I’ve recently read, with interest, a book by Virginia Heffernan entitled Magic and Loss: The Internet As Art, and it seems to mesh quite nicely with some of the exploration that had been done in the Networked Narratives experiment. As the title suggests, Heffernan proposes that we view the Internet itself as a huge canvas of realistic art, and then she dives into elements like design, text, images and more to explore these ideas through a networked lens.
In the chapter on Design, she notes that because the Web is both a commercial space and a collaborative space, it has become a messy sprawl of links, images, advertisements, and more. As a result, the experience of many users is far from ideal.
“The Web is haphazardly planned. Its public spaces are mobbed, and urban decay abounds in broken links, ghost town sites, and abandoned projects. Malware and spam have turned living conditions in many quarters unsafe and unsanitary. Bullies, hucksters and trolls roam the streets. An entrenched population of rowdy, polyglot rabble dominates major sites.” — Magic and Loss, page 45
Heffernan then goes on to develop the metaphorical supposition that this messy reality of the Internet gave rise to the closed and contained experience of Apps, which pulled us away from the Internet and created a sort of Gated Community. She talks about this as the “online equivalent of white flight.”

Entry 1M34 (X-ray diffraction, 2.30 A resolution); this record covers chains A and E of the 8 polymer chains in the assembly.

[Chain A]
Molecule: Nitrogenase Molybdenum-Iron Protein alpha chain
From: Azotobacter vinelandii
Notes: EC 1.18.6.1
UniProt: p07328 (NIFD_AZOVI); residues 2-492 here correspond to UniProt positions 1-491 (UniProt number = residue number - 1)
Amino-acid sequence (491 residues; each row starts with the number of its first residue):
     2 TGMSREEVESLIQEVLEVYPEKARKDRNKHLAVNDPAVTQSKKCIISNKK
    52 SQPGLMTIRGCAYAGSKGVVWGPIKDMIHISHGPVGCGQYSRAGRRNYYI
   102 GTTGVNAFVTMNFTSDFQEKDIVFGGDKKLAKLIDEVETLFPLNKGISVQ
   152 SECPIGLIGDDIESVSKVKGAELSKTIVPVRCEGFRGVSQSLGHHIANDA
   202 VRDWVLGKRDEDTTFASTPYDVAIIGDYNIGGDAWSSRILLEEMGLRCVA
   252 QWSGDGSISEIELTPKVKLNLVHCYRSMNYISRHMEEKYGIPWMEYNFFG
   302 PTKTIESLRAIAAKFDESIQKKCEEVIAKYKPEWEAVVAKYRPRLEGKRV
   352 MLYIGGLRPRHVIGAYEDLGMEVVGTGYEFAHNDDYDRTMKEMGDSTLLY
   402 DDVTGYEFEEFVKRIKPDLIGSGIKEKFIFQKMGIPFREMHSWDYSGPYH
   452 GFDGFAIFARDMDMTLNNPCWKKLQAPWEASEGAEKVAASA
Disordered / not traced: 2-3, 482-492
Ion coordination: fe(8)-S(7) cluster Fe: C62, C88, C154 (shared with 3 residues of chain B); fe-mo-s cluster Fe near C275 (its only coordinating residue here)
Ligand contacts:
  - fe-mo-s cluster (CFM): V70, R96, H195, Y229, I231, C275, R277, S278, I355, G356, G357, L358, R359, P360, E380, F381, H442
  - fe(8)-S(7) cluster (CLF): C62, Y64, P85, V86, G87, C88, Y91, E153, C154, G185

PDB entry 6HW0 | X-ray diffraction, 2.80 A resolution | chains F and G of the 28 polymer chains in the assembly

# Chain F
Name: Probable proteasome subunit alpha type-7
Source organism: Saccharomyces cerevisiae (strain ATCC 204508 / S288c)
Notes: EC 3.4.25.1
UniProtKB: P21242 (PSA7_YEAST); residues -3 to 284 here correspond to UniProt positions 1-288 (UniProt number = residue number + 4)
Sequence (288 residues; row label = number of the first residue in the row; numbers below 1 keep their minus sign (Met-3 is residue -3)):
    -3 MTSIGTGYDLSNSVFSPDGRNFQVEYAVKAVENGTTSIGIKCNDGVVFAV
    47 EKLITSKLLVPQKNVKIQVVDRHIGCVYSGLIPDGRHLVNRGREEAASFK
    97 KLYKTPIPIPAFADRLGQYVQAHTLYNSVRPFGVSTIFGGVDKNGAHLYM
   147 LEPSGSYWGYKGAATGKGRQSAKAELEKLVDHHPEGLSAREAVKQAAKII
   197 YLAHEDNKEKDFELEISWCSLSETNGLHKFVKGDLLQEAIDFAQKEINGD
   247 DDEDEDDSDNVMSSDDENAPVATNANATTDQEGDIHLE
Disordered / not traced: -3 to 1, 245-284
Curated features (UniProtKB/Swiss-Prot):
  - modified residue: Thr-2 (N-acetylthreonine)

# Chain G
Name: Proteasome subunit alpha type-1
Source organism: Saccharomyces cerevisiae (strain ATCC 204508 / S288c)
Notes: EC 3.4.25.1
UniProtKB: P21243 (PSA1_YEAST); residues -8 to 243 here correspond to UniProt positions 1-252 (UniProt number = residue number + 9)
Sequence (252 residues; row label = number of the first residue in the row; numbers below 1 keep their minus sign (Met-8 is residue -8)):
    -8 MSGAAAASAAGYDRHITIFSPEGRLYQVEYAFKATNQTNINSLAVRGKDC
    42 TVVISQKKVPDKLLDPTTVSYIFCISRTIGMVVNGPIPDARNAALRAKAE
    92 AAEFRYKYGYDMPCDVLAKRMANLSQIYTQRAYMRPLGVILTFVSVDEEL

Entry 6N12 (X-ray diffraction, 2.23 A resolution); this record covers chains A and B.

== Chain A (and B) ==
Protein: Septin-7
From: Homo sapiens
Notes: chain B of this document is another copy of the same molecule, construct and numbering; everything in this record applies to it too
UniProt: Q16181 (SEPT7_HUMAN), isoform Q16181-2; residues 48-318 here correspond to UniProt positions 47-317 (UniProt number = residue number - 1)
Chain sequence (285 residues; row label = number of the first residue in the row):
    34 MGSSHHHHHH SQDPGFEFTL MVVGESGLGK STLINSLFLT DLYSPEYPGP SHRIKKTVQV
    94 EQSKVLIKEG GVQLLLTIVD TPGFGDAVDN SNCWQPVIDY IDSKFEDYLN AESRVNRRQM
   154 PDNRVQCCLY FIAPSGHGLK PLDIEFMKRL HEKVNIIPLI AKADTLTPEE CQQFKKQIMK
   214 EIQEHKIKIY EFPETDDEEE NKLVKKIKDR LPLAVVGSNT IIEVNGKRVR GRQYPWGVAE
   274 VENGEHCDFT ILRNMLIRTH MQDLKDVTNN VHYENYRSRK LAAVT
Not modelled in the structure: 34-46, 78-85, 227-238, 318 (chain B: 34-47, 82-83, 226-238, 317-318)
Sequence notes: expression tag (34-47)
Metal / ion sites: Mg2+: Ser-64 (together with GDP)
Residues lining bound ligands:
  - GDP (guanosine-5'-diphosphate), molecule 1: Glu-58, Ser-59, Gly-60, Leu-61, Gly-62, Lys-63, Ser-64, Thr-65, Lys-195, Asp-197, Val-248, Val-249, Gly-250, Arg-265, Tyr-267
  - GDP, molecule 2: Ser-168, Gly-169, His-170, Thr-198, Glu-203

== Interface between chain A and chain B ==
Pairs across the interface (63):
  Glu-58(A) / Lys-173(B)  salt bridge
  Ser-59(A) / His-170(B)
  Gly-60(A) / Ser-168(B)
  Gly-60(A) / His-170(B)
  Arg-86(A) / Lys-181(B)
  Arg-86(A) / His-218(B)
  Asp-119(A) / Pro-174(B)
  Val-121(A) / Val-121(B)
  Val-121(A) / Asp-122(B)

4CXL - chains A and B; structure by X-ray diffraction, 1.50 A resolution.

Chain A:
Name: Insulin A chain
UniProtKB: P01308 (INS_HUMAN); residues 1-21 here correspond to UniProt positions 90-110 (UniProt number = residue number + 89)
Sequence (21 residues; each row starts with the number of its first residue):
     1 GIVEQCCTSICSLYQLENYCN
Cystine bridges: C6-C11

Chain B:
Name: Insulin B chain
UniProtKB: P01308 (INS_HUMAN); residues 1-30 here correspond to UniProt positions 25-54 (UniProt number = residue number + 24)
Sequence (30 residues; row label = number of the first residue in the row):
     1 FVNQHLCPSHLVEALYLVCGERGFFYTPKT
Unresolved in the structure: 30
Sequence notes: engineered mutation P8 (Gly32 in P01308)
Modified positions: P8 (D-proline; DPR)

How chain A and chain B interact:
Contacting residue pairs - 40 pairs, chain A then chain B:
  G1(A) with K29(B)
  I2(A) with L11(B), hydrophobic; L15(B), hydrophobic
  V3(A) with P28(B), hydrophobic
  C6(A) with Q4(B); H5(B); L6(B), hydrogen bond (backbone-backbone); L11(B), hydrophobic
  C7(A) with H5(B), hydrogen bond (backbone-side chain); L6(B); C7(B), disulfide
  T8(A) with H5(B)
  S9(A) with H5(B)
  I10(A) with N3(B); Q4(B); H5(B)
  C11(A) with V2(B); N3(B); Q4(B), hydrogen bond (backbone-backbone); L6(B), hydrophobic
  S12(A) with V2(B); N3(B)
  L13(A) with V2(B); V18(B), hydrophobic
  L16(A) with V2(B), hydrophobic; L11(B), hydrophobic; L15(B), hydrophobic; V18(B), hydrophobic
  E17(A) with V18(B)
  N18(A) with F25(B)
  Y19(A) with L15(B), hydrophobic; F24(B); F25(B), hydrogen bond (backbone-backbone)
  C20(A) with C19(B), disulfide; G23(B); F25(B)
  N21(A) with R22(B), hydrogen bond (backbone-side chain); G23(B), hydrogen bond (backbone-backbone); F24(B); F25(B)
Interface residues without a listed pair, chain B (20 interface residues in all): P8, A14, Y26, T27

“The parallels between what happened to Chicago, Detroit, and new York in the twentieth century and what happened to the Internet since the introduction of the (Apple) App Store are striking.” — Magic and Loss, page 45
Is this true? Does the metaphor hold?
I guess I had never really considered the connections but she raises some intriguing points. So, as we talked about the nature of “civic imagination” in Networked Narratives and built our own “Arganee World,” we also considered what we meant by public spaces. A further point of discussion might have been how to “design elements” can play a larger role in the permanence of online spaces, and is connected directly to how much a user invests in the experience.
I guess one of the larger questions remains: What do we give up when we move into any gated community? What do we trade for our security? There is a certain beauty in the chaotic mess of the Internet — the expected discovery or connection — as well as some real ugliness — trolls and negative comments and attacks — and we cede some authority to app developers when we move into the app on our mobile device.
Peace (in all spaces),